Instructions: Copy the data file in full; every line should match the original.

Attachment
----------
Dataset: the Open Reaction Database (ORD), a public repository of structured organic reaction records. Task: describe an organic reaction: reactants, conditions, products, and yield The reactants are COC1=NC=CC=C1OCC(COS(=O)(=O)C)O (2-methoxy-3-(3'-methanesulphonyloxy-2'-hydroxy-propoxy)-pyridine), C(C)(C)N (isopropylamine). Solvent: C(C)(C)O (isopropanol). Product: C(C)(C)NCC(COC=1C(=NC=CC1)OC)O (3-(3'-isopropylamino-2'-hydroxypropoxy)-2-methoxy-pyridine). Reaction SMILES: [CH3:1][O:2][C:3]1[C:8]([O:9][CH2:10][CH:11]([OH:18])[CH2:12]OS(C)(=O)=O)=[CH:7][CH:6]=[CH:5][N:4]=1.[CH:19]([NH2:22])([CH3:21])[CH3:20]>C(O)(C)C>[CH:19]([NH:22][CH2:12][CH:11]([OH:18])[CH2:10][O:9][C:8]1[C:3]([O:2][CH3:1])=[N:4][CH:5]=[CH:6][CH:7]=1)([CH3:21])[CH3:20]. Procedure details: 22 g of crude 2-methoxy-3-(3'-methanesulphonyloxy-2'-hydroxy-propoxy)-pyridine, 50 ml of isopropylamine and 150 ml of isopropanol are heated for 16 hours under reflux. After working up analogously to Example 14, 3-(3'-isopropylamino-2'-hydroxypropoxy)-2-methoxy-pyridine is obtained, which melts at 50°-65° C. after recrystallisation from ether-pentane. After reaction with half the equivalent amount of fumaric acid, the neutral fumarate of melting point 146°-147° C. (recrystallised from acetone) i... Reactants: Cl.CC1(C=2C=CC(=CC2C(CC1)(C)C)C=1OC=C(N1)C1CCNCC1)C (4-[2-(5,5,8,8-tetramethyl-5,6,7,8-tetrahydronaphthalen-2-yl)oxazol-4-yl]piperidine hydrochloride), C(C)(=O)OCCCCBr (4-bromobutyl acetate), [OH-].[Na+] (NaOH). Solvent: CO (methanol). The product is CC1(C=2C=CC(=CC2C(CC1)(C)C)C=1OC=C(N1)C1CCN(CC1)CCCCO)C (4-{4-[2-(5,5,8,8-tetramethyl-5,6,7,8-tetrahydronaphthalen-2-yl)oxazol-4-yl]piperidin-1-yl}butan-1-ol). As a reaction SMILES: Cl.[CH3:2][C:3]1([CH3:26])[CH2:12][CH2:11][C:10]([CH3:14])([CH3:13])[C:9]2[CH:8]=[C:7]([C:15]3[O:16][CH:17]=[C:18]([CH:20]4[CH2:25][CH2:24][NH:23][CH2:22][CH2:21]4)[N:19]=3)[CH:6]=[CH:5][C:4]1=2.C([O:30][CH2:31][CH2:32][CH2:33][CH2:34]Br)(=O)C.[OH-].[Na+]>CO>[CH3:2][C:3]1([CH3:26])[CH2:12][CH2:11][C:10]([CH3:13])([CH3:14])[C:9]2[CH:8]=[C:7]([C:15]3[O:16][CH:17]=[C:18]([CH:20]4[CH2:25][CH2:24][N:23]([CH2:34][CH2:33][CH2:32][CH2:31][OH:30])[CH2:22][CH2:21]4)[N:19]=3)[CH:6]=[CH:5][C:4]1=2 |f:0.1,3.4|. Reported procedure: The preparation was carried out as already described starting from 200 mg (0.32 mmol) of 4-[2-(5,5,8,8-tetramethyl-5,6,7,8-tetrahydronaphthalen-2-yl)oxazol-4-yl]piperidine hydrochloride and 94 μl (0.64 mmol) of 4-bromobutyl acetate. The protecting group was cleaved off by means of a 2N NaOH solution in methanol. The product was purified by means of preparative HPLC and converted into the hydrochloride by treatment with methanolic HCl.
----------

Dataset: the Open Reaction Database (ORD), a public repository of structured organic reaction records. Task: describe an organic reaction: reactants, conditions, products, and yield The reactants are COC1=NC=CC=C1OCC(COS(=O)(=O)C)O (2-methoxy-3-(3'-methanesulphonyloxy-2'-hydroxy-propoxy)-pyridine), C(C)(C)N (isopropylamine). Solvent: C(C)(C)O (isopropanol). Product: C(C)(C)NCC(COC=1C(=NC=CC1)OC)O (3-(3'-isopropylamino-2'-hydroxypropoxy)-2-methoxy-pyridine). Reaction SMILES: [CH3:1][O:2][C:3]1[C:8]([O:9][CH2:10][CH:11]([OH:18])[CH2:12]OS(C)(=O)=O)=[CH:7][CH:6]=[CH:5][N:4]=1.[CH:19]([NH2:22])([CH3:21])[CH3:20]>C(O)(C)C>[CH:19]([NH:22][CH2:12][CH:11]([OH:18])[CH2:10][O:9][C:8]1[C:3]([O:2][CH3:1])=[N:4][CH:5]=[CH:6][CH:7]=1)([CH3:21])[CH3:20]. Procedure details: 22 g of crude 2-methoxy-3-(3'-methanesulphonyloxy-2'-hydroxy-propoxy)-pyridine, 50 ml of isopropylamine and 150 ml of isopropanol are heated for 16 hours under reflux. After working up analogously to Example 14, 3-(3'-isopropylamino-2'-hydroxypropoxy)-2-methoxy-pyridine is obtained, which melts at 50°-65° C. after recrystallisation from ether-pentane. After reaction with half the equivalent amount of fumaric acid, the neutral fumarate of melting point 146°-147° C. (recrystallised from acetone) i... Reactants: Cl.CC1(C=2C=CC(=CC2C(CC1)(C)C)C=1OC=C(N1)C1CCNCC1)C (4-[2-(5,5,8,8-tetramethyl-5,6,7,8-tetrahydronaphthalen-2-yl)oxazol-4-yl]piperidine hydrochloride), C(C)(=O)OCCCCBr (4-bromobutyl acetate), [OH-].[Na+] (NaOH). Solvent: CO (methanol). The product is CC1(C=2C=CC(=CC2C(CC1)(C)C)C=1OC=C(N1)C1CCN(CC1)CCCCO)C (4-{4-[2-(5,5,8,8-tetramethyl-5,6,7,8-tetrahydronaphthalen-2-yl)oxazol-4-yl]piperidin-1-yl}butan-1-ol). As a reaction SMILES: Cl.[CH3:2][C:3]1([CH3:26])[CH2:12][CH2:11][C:10]([CH3:14])([CH3:13])[C:9]2[CH:8]=[C:7]([C:15]3[O:16][CH:17]=[C:18]([CH:20]4[CH2:25][CH2:24][NH:23][CH2:22][CH2:21]4)[N:19]=3)[CH:6]=[CH:5][C:4]1=2.C([O:30][CH2:31][CH2:32][CH2:33][CH2:34]Br)(=O)C.[OH-].[Na+]>CO>[CH3:2][C:3]1([CH3:26])[CH2:12][CH2:11][C:10]([CH3:13])([CH3:14])[C:9]2[CH:8]=[C:7]([C:15]3[O:16][CH:17]=[C:18]([CH:20]4[CH2:25][CH2:24][N:23]([CH2:34][CH2:33][CH2:32][CH2:31][OH:30])[CH2:22][CH2:21]4)[N:19]=3)[CH:6]=[CH:5][C:4]1=2 |f:0.1,3.4|. Reported procedure: The preparation was carried out as already described starting from 200 mg (0.32 mmol) of 4-[2-(5,5,8,8-tetramethyl-5,6,7,8-tetrahydronaphthalen-2-yl)oxazol-4-yl]piperidine hydrochloride and 94 μl (0.64 mmol) of 4-bromobutyl acetate. The protecting group was cleaved off by means of a 2N NaOH solution in methanol. The product was purified by means of preparative HPLC and converted into the hydrochloride by treatment with methanolic HCl.